SARIMAX Results ============================================================================== Dep. Variable: y No. Observations: 2410 Model: SARIMAX(1, 1, 0) Log Likelihood -3660.563 Date: Wed, 10 Aug 2022 AIC 7327.125 Time: 23:03:44 BIC 7344.486 Sample: 0 HQIC 7333.440 - 2410 Covariance Type: opg ============================================================================== coef std err z P>|z| [0.025 0.975] ------------------------------------------------------------------------------ intercept 0.0604 0.023 2.675 0.007 0.016 0.105 ar.L1 -0.1088 0.009 -12.784 0.000 -0.125 -0.092 sigma2 1.2228 0.011 107.552 0.000 1.201 1.245 =================================================================================== Ljung-Box (L1) (Q): 0.01 Jarque-Bera (JB): 29919.10 Prob(Q): 0.91 Prob(JB): 0.00 Heteroskedasticity (H): 26.79 Skew: -0.13 Prob(H) (two-sided): 0.00 Kurtosis: 20.26 =================================================================================== Warnings:  Covariance matrix calculated using the outer product of gradients (complex-step).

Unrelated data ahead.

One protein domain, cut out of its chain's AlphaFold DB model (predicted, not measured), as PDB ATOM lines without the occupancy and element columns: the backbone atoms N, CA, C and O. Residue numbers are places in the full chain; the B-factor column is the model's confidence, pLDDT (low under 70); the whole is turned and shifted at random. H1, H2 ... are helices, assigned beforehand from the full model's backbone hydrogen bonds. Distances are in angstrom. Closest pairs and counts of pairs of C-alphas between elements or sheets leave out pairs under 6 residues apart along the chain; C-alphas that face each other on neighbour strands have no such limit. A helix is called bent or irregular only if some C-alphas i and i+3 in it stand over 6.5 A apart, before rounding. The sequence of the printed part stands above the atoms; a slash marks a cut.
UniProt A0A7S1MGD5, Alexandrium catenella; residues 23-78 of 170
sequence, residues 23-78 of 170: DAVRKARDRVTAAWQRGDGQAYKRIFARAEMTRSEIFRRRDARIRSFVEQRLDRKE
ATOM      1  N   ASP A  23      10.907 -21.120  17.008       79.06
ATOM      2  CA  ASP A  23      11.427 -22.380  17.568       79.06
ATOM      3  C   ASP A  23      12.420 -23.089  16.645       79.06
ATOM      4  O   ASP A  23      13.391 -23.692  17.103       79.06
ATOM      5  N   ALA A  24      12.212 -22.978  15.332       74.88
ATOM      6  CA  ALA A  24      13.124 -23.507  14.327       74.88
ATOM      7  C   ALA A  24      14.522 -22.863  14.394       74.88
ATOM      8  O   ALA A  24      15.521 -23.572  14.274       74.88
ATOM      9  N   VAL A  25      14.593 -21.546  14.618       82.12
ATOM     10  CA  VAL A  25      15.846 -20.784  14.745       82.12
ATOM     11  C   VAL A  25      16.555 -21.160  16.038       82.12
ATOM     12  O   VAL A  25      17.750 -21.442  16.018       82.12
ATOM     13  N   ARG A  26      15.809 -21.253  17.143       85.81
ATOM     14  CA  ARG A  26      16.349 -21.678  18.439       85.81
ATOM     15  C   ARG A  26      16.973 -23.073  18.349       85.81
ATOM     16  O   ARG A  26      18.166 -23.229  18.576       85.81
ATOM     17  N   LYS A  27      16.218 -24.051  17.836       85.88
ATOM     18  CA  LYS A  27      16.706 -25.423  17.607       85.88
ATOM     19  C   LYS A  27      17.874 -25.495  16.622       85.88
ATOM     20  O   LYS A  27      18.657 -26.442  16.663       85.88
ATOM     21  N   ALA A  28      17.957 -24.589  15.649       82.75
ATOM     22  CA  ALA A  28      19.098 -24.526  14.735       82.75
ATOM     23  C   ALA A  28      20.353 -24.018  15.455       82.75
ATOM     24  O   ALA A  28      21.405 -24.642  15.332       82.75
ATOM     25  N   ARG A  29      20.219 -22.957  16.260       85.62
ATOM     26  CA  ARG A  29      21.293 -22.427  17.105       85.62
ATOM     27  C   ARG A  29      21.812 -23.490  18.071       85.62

The “auto_arima” function gives the best-fitted object, and the summary function helps us summarize all the findings from the model. We can use the different statistics of the model, but these are generally relevant when comparing two models. To understand if the model is fitted correctly or not, it is better to look at the diagnostics charts, which are directly available as part of the model object.
Let’s try to understand these charts and check if any of these are violating any assumptions.
1) Standardized residual: Residuals are the errors (forecasting values – actual values). The charts show that the residuals fluctuate around the zero mean and have a uniform variance which is ideal for any linear model.
2) Histogram plus estimated density: The KDE (kernel density estimate) plot suggests normal distribution with a mean of zero